How your goods are sitting at a port for TEN DAYS and not getting to shelves due to HGV driver shortage

THE port of Felixstowe is in meltdown with huge lines of containers backed up — leading to shortages on shop shelves.

There are not enough lorry drivers to pick up and deliver the loads and the key port has become so congested its dockside is full.

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The port of Felixstowe is filled with containers of undelivered goods due to the HGV driver shortage[/caption]

Containers are now sitting for almost ten days before being collected for onward transport — double the time it normally takes, according to the British International Freight Association.

It comes despite the port, which handles 40 per cent of Britain’s total container imports, dealing with the same volumes as in 2019.

Hauliers believe collections in September were down 15 to 20 per cent, leaving up to 7,500 containers stacked at the UK’s busiest port.

One shipping boss told The Times: “I don’t want to sound like a Grinch but there are going to be gaps on shelves this Christmas.”

Most imported toys come through Felixstowe because they are non-perishable and it’s cheaper to ship them than fly them on a plane.

Electronics, bikes and homeware goods are also reportedly affected, raising fears that Christmas presents will be in short supply.

And Lars Mikael Jensen, boss of shipping giant Maersk, warned retailers they may need to prioritise what they ship to Britain in coming months due to the delays.

He said: “Felixstowe is among the top two or three worst-hit terminals [globally].

“We are having to deviate some of the bigger ships away from Felixstowe and relay some of the smaller ships for the cargo.”

Retail leaders yesterday blamed the container backlog at the Suffolk port on the lorry driver shortfall which has also caused gaps on supermarket shelves as essential goods cannot be replenished fast enough.

The double whammy of Covid and Brexit has caused problems leading to the delay of goods such as Apple AirPods and Sony PS5s, as well as a plethora of items ordered from China by UK businesses.

It has left families worrying about the availability of foodstuffs, treats and other goods in the lead-up to Christmas.

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Containers are now sitting for almost ten days before being collected for onward transport — double the time it normally takes[/caption]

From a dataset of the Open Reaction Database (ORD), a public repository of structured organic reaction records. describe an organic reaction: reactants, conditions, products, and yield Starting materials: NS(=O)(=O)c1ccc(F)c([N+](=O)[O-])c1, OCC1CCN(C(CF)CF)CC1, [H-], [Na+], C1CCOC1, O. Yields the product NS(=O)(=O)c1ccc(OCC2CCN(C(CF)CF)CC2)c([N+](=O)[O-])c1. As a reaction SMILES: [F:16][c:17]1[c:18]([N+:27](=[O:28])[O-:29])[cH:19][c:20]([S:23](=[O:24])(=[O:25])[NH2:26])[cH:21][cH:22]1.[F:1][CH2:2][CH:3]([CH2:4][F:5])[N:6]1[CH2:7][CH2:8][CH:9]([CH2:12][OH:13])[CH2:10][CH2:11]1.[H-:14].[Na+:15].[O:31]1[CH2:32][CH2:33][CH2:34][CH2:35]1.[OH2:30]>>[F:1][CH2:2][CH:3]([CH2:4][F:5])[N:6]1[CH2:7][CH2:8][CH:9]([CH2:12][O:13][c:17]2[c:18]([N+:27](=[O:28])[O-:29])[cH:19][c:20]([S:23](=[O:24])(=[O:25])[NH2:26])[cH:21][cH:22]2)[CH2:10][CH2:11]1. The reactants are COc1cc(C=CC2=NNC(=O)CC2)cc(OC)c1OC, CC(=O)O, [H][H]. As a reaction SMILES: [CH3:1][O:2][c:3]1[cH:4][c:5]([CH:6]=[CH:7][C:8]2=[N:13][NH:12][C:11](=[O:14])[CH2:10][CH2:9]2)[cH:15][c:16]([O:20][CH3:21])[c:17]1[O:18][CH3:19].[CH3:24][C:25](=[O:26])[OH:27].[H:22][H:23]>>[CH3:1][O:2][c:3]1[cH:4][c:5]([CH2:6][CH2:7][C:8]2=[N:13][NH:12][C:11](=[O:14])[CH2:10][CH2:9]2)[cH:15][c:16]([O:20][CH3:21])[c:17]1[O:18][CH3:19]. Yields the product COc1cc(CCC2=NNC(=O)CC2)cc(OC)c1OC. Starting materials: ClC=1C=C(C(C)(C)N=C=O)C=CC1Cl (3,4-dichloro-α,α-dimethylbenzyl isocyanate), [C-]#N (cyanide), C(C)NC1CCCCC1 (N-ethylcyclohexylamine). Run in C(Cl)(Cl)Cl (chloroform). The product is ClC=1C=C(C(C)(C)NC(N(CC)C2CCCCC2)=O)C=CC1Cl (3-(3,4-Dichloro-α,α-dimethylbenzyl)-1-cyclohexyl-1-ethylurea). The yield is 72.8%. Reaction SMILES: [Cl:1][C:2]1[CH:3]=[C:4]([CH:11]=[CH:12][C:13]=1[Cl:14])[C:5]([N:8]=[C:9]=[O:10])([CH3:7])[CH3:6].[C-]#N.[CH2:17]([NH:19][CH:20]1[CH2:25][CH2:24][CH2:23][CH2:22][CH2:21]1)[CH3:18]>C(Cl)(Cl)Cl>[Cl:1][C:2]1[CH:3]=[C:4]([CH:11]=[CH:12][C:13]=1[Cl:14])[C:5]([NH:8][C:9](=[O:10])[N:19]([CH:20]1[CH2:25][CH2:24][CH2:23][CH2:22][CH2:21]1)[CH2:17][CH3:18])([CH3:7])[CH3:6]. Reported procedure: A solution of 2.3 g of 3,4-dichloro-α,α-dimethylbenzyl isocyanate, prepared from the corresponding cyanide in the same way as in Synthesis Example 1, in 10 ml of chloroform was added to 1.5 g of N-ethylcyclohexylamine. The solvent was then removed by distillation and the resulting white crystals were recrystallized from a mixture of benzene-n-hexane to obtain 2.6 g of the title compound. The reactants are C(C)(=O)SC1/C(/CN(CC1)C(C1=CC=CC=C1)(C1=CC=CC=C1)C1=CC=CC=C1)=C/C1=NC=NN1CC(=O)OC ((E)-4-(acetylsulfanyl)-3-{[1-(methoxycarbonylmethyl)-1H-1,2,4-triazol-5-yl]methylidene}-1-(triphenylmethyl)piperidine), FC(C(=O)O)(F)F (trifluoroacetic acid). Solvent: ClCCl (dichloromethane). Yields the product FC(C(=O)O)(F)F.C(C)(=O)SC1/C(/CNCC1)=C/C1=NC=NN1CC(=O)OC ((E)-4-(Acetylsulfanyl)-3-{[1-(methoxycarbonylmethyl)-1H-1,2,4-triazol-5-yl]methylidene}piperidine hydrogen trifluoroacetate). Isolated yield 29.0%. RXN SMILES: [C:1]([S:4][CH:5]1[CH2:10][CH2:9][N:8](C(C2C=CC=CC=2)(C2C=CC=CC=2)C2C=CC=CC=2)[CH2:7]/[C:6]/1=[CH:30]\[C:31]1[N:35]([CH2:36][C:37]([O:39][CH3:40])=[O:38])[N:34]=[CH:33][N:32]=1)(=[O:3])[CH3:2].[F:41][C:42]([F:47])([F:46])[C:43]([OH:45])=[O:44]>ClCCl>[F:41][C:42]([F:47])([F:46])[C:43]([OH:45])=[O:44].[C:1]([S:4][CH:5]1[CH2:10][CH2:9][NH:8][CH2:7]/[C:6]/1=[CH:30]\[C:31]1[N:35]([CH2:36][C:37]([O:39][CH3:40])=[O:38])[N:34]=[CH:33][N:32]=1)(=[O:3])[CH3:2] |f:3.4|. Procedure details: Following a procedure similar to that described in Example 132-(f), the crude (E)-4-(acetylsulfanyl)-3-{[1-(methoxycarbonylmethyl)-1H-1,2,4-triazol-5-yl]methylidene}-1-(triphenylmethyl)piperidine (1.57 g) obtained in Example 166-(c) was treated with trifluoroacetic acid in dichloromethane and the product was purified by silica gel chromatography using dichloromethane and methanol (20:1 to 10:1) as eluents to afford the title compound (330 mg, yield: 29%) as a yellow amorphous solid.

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Lars Mikael Jensen, boss of shipping giant Maersk, warned retailers they may need to prioritise what they ship to Britain in coming months[/caption]

Chocolate favourite Nestlé is among the brands that have suffered a hold up at Felixstowe. Some of its containers have been waiting for several weeks already.

The British Toy & Hobby Association advised parents to buy early to avoid disappointment, especially if they are after a particular item.

A spokesman said: “Toy manufacturers are working around the clock to face down this unwelcome vortex of logistical challenges to try to ensure their toys arrive and provide the range of choice consumers seek each autumn and winter.” Furniture giant Ikea yesterday admitted it had suffered some disruption.

The British Ports Association said: “UK ports have been working flat out to keep containers moving.”

Mike Bowden, procurement manager at the global shipping group Cory Brothers, said it had been warning about the issue since June last year.

He said: “We have a perfect storm of problems, which has meant the port is so full of containers they cannot get them off [ships] and there is no space for the empty containers to be returned.

“As an industry we are used to making things work and we need the government to sit down and listen to what is happening. I have never seen a situation like this.”

Meanwhile, firms that gave bosses or shareholders big bonuses were warned they will not get help with soaring gas bills.

Cabinet Office boss Steve Barclay said there must be a balance between support and “protecting the taxpayer”.

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The container backlog has been blamed for gaps on supermarket shelves[/caption]


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